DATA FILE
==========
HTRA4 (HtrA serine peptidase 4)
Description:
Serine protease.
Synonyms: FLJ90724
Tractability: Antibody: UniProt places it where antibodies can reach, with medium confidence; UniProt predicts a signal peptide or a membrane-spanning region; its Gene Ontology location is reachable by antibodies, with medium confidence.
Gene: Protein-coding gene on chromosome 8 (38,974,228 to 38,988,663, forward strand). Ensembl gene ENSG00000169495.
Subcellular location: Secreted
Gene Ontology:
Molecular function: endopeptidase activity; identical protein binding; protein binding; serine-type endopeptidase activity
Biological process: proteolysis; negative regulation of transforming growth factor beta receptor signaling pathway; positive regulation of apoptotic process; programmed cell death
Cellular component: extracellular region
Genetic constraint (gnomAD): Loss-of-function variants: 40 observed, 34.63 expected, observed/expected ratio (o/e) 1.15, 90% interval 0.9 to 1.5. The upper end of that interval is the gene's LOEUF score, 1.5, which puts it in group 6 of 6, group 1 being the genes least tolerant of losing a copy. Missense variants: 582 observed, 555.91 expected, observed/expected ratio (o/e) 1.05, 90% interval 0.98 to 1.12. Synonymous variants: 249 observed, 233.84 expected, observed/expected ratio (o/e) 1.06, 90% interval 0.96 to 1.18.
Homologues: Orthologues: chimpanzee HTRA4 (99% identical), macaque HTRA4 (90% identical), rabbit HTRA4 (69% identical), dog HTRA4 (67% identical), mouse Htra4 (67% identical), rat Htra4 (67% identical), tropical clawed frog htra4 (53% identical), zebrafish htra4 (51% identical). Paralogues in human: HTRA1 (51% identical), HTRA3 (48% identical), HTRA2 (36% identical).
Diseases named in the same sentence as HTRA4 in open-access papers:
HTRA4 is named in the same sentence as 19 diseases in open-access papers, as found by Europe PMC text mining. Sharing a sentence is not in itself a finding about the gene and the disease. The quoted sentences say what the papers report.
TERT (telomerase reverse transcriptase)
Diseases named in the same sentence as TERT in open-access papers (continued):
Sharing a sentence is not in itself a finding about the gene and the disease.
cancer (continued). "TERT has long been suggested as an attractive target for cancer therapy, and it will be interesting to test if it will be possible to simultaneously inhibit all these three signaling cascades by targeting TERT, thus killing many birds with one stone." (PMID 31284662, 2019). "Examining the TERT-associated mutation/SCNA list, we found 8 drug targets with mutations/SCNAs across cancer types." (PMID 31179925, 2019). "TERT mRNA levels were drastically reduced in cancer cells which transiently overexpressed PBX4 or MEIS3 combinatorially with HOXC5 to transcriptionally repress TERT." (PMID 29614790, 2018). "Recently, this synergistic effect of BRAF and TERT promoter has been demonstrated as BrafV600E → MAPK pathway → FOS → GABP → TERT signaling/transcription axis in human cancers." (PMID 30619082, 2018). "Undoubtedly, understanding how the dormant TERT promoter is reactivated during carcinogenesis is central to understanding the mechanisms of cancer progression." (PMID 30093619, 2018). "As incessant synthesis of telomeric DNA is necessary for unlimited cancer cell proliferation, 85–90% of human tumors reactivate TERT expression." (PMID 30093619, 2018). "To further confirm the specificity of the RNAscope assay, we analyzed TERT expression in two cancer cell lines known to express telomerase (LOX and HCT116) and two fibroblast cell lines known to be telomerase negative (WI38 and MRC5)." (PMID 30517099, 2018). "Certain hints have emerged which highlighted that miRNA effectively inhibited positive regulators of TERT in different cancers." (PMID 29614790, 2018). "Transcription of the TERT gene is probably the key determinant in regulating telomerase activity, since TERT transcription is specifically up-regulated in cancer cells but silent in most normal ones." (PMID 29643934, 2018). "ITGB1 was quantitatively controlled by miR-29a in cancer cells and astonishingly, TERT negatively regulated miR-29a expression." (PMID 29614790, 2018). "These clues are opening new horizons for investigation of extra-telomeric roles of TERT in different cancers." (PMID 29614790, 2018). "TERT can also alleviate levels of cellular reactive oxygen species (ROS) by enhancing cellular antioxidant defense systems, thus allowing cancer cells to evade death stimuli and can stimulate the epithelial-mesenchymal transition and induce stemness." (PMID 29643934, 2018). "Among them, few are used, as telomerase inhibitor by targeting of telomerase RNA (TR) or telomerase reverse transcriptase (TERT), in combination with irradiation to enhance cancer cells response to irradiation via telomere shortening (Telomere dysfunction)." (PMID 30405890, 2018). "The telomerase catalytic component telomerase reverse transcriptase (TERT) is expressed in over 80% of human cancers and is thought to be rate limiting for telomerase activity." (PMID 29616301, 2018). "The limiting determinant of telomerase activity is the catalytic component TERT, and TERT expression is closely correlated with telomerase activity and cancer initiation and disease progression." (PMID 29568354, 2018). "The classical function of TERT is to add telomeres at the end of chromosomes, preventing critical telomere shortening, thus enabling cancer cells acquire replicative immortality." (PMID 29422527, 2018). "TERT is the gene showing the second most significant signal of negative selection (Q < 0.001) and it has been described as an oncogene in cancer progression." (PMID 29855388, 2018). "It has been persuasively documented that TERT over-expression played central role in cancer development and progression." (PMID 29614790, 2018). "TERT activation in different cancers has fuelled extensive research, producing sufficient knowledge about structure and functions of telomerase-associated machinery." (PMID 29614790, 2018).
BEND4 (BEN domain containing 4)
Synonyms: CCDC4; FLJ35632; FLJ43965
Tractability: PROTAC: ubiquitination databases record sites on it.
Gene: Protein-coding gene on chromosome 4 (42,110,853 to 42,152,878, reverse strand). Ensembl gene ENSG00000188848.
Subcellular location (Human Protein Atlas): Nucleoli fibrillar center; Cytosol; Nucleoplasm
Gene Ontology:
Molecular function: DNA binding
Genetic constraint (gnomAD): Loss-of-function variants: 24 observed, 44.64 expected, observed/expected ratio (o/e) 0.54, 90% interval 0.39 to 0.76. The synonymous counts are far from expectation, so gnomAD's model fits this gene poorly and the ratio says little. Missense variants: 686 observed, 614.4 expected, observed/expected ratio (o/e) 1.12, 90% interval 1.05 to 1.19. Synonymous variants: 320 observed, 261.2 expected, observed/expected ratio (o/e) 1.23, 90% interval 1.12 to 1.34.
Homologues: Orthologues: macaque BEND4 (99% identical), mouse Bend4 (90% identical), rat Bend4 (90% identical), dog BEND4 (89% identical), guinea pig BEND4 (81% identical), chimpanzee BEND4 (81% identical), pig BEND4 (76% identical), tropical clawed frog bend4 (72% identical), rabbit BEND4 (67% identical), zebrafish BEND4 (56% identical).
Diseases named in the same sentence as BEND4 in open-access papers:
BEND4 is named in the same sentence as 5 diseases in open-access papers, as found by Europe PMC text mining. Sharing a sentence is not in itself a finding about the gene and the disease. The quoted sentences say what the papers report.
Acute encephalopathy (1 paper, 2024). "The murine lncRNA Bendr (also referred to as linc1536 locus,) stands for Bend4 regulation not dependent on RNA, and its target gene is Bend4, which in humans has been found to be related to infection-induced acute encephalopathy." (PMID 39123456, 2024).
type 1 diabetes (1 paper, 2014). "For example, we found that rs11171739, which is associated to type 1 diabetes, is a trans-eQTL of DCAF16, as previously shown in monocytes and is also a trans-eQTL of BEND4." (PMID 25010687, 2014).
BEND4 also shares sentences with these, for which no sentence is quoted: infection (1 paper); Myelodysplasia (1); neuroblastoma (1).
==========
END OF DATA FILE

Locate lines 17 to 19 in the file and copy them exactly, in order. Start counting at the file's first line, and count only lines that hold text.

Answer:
Diseases named in the same sentence as TERT in open-access papers (continued):
Sharing a sentence is not in itself a finding about the gene and the disease.
cancer (continued). "TERT has long been suggested as an attractive target for cancer therapy, and it will be interesting to test if it will be possible to simultaneously inhibit all these three signaling cascades by targeting TERT, thus killing many birds with one stone." (PMID 31284662, 2019). "Examining the TERT-associated mutation/SCNA list, we found 8 drug targets with mutations/SCNAs across cancer types." (PMID 31179925, 2019). "TERT mRNA levels were drastically reduced in cancer cells which transiently overexpressed PBX4 or MEIS3 combinatorially with HOXC5 to transcriptionally repress TERT." (PMID 29614790, 2018). "Recently, this synergistic effect of BRAF and TERT promoter has been demonstrated as BrafV600E → MAPK pathway → FOS → GABP → TERT signaling/transcription axis in human cancers." (PMID 30619082, 2018). "Undoubtedly, understanding how the dormant TERT promoter is reactivated during carcinogenesis is central to understanding the mechanisms of cancer progression." (PMID 30093619, 2018). "As incessant synthesis of telomeric DNA is necessary for unlimited cancer cell proliferation, 85–90% of human tumors reactivate TERT expression." (PMID 30093619, 2018). "To further confirm the specificity of the RNAscope assay, we analyzed TERT expression in two cancer cell lines known to express telomerase (LOX and HCT116) and two fibroblast cell lines known to be telomerase negative (WI38 and MRC5)." (PMID 30517099, 2018). "Certain hints have emerged which highlighted that miRNA effectively inhibited positive regulators of TERT in different cancers." (PMID 29614790, 2018). "Transcription of the TERT gene is probably the key determinant in regulating telomerase activity, since TERT transcription is specifically up-regulated in cancer cells but silent in most normal ones." (PMID 29643934, 2018). "ITGB1 was quantitatively controlled by miR-29a in cancer cells and astonishingly, TERT negatively regulated miR-29a expression." (PMID 29614790, 2018). "These clues are opening new horizons for investigation of extra-telomeric roles of TERT in different cancers." (PMID 29614790, 2018). "TERT can also alleviate levels of cellular reactive oxygen species (ROS) by enhancing cellular antioxidant defense systems, thus allowing cancer cells to evade death stimuli and can stimulate the epithelial-mesenchymal transition and induce stemness." (PMID 29643934, 2018). "Among them, few are used, as telomerase inhibitor by targeting of telomerase RNA (TR) or telomerase reverse transcriptase (TERT), in combination with irradiation to enhance cancer cells response to irradiation via telomere shortening (Telomere dysfunction)." (PMID 30405890, 2018). "The telomerase catalytic component telomerase reverse transcriptase (TERT) is expressed in over 80% of human cancers and is thought to be rate limiting for telomerase activity." (PMID 29616301, 2018). "The limiting determinant of telomerase activity is the catalytic component TERT, and TERT expression is closely correlated with telomerase activity and cancer initiation and disease progression." (PMID 29568354, 2018). "The classical function of TERT is to add telomeres at the end of chromosomes, preventing critical telomere shortening, thus enabling cancer cells acquire replicative immortality." (PMID 29422527, 2018). "TERT is the gene showing the second most significant signal of negative selection (Q < 0.001) and it has been described as an oncogene in cancer progression." (PMID 29855388, 2018). "It has been persuasively documented that TERT over-expression played central role in cancer development and progression." (PMID 29614790, 2018). "TERT activation in different cancers has fuelled extensive research, producing sufficient knowledge about structure and functions of telomerase-associated machinery." (PMID 29614790, 2018).